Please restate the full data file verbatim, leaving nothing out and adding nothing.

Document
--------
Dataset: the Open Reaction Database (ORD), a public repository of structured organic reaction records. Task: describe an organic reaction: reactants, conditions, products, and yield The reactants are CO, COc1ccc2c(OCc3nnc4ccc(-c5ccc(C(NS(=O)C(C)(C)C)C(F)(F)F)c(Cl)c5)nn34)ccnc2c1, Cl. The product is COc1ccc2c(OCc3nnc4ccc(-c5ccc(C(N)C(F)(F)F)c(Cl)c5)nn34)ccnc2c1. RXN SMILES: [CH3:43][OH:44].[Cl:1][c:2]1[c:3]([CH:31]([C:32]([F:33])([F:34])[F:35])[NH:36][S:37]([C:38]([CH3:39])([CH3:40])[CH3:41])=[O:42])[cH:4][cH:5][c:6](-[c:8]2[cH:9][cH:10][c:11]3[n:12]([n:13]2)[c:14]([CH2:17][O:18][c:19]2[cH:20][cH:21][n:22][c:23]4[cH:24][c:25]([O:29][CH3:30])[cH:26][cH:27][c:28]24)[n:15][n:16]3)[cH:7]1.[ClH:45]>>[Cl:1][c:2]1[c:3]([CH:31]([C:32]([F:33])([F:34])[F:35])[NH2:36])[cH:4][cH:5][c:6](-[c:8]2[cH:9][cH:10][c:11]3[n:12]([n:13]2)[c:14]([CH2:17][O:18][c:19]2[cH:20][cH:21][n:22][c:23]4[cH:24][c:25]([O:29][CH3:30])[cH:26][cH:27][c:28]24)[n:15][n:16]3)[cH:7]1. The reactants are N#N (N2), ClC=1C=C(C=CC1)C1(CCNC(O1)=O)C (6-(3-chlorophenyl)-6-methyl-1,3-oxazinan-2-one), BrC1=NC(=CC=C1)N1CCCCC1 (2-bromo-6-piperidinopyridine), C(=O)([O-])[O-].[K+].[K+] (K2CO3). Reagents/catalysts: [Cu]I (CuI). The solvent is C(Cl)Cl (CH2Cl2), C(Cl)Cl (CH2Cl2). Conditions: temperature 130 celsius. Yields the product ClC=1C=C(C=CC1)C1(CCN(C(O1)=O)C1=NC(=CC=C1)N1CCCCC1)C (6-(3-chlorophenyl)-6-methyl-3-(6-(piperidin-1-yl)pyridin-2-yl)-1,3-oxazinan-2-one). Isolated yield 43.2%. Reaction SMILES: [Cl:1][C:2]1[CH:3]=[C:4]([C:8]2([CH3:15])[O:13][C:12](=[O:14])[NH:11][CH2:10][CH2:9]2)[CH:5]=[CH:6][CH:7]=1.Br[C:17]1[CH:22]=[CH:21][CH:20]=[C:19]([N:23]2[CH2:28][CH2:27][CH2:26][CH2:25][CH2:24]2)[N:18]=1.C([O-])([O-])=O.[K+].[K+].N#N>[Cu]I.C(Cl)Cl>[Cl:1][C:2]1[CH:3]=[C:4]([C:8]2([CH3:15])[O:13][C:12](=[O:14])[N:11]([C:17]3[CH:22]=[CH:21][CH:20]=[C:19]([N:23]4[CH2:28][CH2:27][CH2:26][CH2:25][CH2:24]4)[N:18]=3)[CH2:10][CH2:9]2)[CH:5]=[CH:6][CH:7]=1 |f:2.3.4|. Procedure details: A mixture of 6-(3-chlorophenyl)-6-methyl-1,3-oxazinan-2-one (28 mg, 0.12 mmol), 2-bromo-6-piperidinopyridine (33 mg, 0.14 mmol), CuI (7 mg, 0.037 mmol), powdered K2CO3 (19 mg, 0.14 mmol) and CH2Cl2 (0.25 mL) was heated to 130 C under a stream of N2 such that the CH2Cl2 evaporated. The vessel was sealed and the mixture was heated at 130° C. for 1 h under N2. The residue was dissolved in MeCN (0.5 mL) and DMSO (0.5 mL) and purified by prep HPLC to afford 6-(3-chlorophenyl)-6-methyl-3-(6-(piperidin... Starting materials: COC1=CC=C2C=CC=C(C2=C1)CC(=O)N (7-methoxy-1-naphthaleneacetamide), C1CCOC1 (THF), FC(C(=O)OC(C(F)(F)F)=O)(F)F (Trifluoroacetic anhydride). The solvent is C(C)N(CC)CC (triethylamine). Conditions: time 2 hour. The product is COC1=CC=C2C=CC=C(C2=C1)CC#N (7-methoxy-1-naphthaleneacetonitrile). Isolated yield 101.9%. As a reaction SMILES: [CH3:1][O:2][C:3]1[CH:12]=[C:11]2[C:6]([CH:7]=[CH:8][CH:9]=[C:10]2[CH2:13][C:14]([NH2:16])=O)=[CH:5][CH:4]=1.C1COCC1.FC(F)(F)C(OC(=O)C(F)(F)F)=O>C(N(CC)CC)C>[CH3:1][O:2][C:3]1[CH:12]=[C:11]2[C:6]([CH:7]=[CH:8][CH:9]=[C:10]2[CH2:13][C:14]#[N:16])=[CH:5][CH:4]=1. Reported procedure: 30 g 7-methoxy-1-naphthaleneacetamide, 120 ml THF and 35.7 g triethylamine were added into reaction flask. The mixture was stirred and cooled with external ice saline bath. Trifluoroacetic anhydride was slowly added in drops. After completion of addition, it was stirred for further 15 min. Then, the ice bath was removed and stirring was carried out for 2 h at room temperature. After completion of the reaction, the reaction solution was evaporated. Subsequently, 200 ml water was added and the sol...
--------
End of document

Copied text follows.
Dataset: the Open Reaction Database (ORD), a public repository of structured organic reaction records. Task: describe an organic reaction: reactants, conditions, products, and yield The reactants are CO, COc1ccc2c(OCc3nnc4ccc(-c5ccc(C(NS(=O)C(C)(C)C)C(F)(F)F)c(Cl)c5)nn34)ccnc2c1, Cl. The product is COc1ccc2c(OCc3nnc4ccc(-c5ccc(C(N)C(F)(F)F)c(Cl)c5)nn34)ccnc2c1. RXN SMILES: [CH3:43][OH:44].[Cl:1][c:2]1[c:3]([CH:31]([C:32]([F:33])([F:34])[F:35])[NH:36][S:37]([C:38]([CH3:39])([CH3:40])[CH3:41])=[O:42])[cH:4][cH:5][c:6](-[c:8]2[cH:9][cH:10][c:11]3[n:12]([n:13]2)[c:14]([CH2:17][O:18][c:19]2[cH:20][cH:21][n:22][c:23]4[cH:24][c:25]([O:29][CH3:30])[cH:26][cH:27][c:28]24)[n:15][n:16]3)[cH:7]1.[ClH:45]>>[Cl:1][c:2]1[c:3]([CH:31]([C:32]([F:33])([F:34])[F:35])[NH2:36])[cH:4][cH:5][c:6](-[c:8]2[cH:9][cH:10][c:11]3[n:12]([n:13]2)[c:14]([CH2:17][O:18][c:19]2[cH:20][cH:21][n:22][c:23]4[cH:24][c:25]([O:29][CH3:30])[cH:26][cH:27][c:28]24)[n:15][n:16]3)[cH:7]1. The reactants are N#N (N2), ClC=1C=C(C=CC1)C1(CCNC(O1)=O)C (6-(3-chlorophenyl)-6-methyl-1,3-oxazinan-2-one), BrC1=NC(=CC=C1)N1CCCCC1 (2-bromo-6-piperidinopyridine), C(=O)([O-])[O-].[K+].[K+] (K2CO3). Reagents/catalysts: [Cu]I (CuI). The solvent is C(Cl)Cl (CH2Cl2), C(Cl)Cl (CH2Cl2). Conditions: temperature 130 celsius. Yields the product ClC=1C=C(C=CC1)C1(CCN(C(O1)=O)C1=NC(=CC=C1)N1CCCCC1)C (6-(3-chlorophenyl)-6-methyl-3-(6-(piperidin-1-yl)pyridin-2-yl)-1,3-oxazinan-2-one). Isolated yield 43.2%. Reaction SMILES: [Cl:1][C:2]1[CH:3]=[C:4]([C:8]2([CH3:15])[O:13][C:12](=[O:14])[NH:11][CH2:10][CH2:9]2)[CH:5]=[CH:6][CH:7]=1.Br[C:17]1[CH:22]=[CH:21][CH:20]=[C:19]([N:23]2[CH2:28][CH2:27][CH2:26][CH2:25][CH2:24]2)[N:18]=1.C([O-])([O-])=O.[K+].[K+].N#N>[Cu]I.C(Cl)Cl>[Cl:1][C:2]1[CH:3]=[C:4]([C:8]2([CH3:15])[O:13][C:12](=[O:14])[N:11]([C:17]3[CH:22]=[CH:21][CH:20]=[C:19]([N:23]4[CH2:28][CH2:27][CH2:26][CH2:25][CH2:24]4)[N:18]=3)[CH2:10][CH2:9]2)[CH:5]=[CH:6][CH:7]=1 |f:2.3.4|. Procedure details: A mixture of 6-(3-chlorophenyl)-6-methyl-1,3-oxazinan-2-one (28 mg, 0.12 mmol), 2-bromo-6-piperidinopyridine (33 mg, 0.14 mmol), CuI (7 mg, 0.037 mmol), powdered K2CO3 (19 mg, 0.14 mmol) and CH2Cl2 (0.25 mL) was heated to 130 C under a stream of N2 such that the CH2Cl2 evaporated. The vessel was sealed and the mixture was heated at 130° C. for 1 h under N2. The residue was dissolved in MeCN (0.5 mL) and DMSO (0.5 mL) and purified by prep HPLC to afford 6-(3-chlorophenyl)-6-methyl-3-(6-(piperidin... Starting materials: COC1=CC=C2C=CC=C(C2=C1)CC(=O)N (7-methoxy-1-naphthaleneacetamide), C1CCOC1 (THF), FC(C(=O)OC(C(F)(F)F)=O)(F)F (Trifluoroacetic anhydride). The solvent is C(C)N(CC)CC (triethylamine). Conditions: time 2 hour. The product is COC1=CC=C2C=CC=C(C2=C1)CC#N (7-methoxy-1-naphthaleneacetonitrile). Isolated yield 101.9%. As a reaction SMILES: [CH3:1][O:2][C:3]1[CH:12]=[C:11]2[C:6]([CH:7]=[CH:8][CH:9]=[C:10]2[CH2:13][C:14]([NH2:16])=O)=[CH:5][CH:4]=1.C1COCC1.FC(F)(F)C(OC(=O)C(F)(F)F)=O>C(N(CC)CC)C>[CH3:1][O:2][C:3]1[CH:12]=[C:11]2[C:6]([CH:7]=[CH:8][CH:9]=[C:10]2[CH2:13][C:14]#[N:16])=[CH:5][CH:4]=1. Reported procedure: 30 g 7-methoxy-1-naphthaleneacetamide, 120 ml THF and 35.7 g triethylamine were added into reaction flask. The mixture was stirred and cooled with external ice saline bath. Trifluoroacetic anhydride was slowly added in drops. After completion of addition, it was stirred for further 15 min. Then, the ice bath was removed and stirring was carried out for 2 h at room temperature. After completion of the reaction, the reaction solution was evaporated. Subsequently, 200 ml water was added and the sol...